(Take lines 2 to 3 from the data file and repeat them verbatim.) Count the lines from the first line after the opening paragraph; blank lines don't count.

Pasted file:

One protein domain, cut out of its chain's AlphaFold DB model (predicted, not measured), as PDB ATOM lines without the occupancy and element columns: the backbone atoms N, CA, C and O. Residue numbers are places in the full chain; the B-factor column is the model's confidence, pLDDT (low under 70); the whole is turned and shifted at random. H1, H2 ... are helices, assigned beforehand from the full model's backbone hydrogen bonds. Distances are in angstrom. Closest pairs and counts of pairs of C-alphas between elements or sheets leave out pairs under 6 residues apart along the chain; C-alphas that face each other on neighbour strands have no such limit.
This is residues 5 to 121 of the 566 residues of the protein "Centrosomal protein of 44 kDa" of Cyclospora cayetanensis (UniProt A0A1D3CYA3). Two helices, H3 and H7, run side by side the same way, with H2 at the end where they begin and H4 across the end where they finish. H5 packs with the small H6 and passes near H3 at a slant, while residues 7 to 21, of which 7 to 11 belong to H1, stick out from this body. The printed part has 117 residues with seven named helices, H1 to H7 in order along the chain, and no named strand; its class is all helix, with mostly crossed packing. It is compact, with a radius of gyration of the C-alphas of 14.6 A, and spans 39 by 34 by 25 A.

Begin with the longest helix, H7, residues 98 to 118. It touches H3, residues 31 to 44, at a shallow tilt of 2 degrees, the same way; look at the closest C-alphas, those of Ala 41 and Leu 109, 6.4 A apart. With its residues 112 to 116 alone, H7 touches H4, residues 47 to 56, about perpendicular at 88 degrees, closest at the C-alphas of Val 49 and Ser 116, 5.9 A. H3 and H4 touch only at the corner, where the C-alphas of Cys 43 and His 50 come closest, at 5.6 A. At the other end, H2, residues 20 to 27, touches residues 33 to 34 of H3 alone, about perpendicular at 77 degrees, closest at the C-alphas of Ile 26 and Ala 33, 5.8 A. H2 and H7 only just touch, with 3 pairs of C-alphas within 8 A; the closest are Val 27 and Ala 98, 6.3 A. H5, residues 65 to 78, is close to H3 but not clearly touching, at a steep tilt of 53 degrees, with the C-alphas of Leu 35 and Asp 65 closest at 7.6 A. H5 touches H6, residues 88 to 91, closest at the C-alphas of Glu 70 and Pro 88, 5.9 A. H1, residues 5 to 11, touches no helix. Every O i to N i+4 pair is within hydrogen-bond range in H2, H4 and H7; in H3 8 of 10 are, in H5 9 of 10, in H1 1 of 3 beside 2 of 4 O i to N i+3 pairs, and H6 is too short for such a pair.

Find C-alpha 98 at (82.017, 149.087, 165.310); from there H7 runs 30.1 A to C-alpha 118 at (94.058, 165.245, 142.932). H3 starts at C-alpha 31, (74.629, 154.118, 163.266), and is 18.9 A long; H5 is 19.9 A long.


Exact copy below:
Begin with the longest helix, H7, residues 98 to 118. It touches H3, residues 31 to 44, at a shallow tilt of 2 degrees, the same way; look at the closest C-alphas, those of Ala 41 and Leu 109, 6.4 A apart. With its residues 112 to 116 alone, H7 touches H4, residues 47 to 56, about perpendicular at 88 degrees, closest at the C-alphas of Val 49 and Ser 116, 5.9 A. H3 and H4 touch only at the corner, where the C-alphas of Cys 43 and His 50 come closest, at 5.6 A. At the other end, H2, residues 20 to 27, touches residues 33 to 34 of H3 alone, about perpendicular at 77 degrees, closest at the C-alphas of Ile 26 and Ala 33, 5.8 A. H2 and H7 only just touch, with 3 pairs of C-alphas within 8 A; the closest are Val 27 and Ala 98, 6.3 A. H5, residues 65 to 78, is close to H3 but not clearly touching, at a steep tilt of 53 degrees, with the C-alphas of Leu 35 and Asp 65 closest at 7.6 A. H5 touches H6, residues 88 to 91, closest at the C-alphas of Glu 70 and Pro 88, 5.9 A. H1, residues 5 to 11, touches no helix. Every O i to N i+4 pair is within hydrogen-bond range in H2, H4 and H7; in H3 8 of 10 are, in H5 9 of 10, in H1 1 of 3 beside 2 of 4 O i to N i+3 pairs, and H6 is too short for such a pair.

Find C-alpha 98 at (82.017, 149.087, 165.310); from there H7 runs 30.1 A to C-alpha 118 at (94.058, 165.245, 142.932). H3 starts at C-alpha 31, (74.629, 154.118, 163.266), and is 18.9 A long; H5 is 19.9 A long.